How small-scale animal-fluid interactions have large-scale implications

Kakani Katija

Postdoctoral Fellow

Monterey Bay Aquarium Research Institute

Wednesday, January 18, 2017
Pacific Forum—3:00 p.m.

All biological and physical processes in the ocean are governed by the physics of fluid motion. Understanding the constraints that the fluid environment places on organisms is an important step to understanding how marine systems function and how they will respond to a changing ocean. Fluid motion in the ocean cascades from large, global-scale currents to microscale flows generated by swimming zooplankton. While the oceanographic community has successfully developed tools to measure global and mesoscale fluid processes, these methods cannot adequately characterize fluid motion at size scales most relevant to the vast majority of organisms in the ocean. Here, I present efforts to address these technological needs through the development of novel instrumentation: (1) SCUVA (self-contained underwater velocimetry apparatus) and (2) DeepPIV (particle image velocimetry). These technologies have been used to elucidate the ecomechanics of swimming jellyfish and filter-feeding larvaceans, yielding astonishing results that may alter perceptions of how small organisms affect large-scale oceanic processes. Plans to develop next-generation platforms to characterize biological-physical interactions in the ocean will also be presented.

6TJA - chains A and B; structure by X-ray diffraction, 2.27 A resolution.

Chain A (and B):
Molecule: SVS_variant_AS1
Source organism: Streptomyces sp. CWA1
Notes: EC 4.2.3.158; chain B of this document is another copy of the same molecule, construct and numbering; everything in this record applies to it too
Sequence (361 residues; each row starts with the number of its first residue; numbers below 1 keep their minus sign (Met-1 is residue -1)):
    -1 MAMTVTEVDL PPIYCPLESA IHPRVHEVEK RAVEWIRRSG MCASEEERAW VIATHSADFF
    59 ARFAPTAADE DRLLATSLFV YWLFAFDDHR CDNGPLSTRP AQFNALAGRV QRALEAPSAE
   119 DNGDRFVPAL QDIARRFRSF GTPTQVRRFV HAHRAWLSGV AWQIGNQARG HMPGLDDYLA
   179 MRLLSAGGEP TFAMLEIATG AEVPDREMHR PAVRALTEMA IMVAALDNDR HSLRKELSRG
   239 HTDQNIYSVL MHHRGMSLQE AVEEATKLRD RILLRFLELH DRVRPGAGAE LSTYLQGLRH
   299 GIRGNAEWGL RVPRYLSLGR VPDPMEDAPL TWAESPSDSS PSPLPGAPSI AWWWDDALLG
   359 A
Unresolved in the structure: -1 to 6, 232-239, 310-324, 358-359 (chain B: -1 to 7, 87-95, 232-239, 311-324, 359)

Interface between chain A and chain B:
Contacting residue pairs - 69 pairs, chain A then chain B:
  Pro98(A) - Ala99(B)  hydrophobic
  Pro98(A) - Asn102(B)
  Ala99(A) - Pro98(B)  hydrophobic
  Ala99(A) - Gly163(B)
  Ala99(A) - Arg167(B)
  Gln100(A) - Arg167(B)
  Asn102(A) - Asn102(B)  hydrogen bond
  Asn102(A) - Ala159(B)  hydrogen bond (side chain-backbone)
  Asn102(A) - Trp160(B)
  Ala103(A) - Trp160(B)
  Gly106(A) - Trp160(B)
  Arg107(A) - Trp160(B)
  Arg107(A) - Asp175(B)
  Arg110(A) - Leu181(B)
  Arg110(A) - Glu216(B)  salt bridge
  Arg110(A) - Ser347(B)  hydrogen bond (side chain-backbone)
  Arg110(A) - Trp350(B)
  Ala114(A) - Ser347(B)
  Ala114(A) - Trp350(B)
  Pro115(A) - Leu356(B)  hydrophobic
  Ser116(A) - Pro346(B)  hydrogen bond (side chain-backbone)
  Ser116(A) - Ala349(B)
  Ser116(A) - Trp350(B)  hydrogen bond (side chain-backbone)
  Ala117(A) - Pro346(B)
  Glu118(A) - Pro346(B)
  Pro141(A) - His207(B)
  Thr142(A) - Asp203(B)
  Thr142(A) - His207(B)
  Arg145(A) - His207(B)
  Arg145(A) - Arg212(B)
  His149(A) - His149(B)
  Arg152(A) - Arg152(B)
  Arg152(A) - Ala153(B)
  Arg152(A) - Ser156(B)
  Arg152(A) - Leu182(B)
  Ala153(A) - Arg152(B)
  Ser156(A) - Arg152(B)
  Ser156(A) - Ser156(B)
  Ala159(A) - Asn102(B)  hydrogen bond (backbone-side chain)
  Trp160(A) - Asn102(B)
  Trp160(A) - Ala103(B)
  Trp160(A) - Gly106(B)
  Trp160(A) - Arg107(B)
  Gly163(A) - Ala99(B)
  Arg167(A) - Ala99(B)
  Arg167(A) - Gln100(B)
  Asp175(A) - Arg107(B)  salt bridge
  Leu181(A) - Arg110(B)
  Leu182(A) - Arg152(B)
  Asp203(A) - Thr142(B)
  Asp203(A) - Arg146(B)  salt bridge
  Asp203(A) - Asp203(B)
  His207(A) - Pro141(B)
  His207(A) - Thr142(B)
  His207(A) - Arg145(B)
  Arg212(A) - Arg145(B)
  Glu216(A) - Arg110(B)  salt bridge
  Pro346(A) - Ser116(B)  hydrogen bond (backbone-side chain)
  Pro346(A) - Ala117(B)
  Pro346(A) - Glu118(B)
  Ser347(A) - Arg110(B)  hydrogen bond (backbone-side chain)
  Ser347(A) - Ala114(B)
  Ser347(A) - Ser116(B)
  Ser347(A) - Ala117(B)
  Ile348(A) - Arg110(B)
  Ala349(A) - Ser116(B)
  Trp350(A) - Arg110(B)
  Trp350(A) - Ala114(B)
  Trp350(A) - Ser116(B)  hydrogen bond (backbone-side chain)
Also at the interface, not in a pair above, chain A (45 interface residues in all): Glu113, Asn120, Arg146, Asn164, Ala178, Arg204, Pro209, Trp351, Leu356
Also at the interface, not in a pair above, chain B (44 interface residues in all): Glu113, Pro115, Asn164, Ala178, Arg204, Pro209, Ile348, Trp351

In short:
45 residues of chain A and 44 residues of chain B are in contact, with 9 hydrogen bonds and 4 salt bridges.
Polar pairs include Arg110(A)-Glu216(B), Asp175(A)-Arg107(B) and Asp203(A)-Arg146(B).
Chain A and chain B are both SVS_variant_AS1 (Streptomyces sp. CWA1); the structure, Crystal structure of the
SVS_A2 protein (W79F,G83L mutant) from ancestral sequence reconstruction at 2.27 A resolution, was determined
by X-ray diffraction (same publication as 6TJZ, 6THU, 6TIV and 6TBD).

Kakani received her PhD in bioengineering at the California Institute of Technology and specializes in biological fluid mechanics and in situ imaging methods. She is currently a postdoctoral fellow at MBARI, with funding provided by the David and Lucile Packard Foundation, the National Geographic Society, and the National Science Foundation’s Instrument Development for Biological Research and Ocean Technology and Interdisciplinary Coordination programs. Kakani was named a National Geographic Emerging Explorer in 2011 and a Kavli Research Fellow in 2013. When not in/on the lab/ocean, she can be found with her husband and dog roaming around the West in a Volkswagen Eurovan Weekender.

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Next: February 22, Thomas Guilderson


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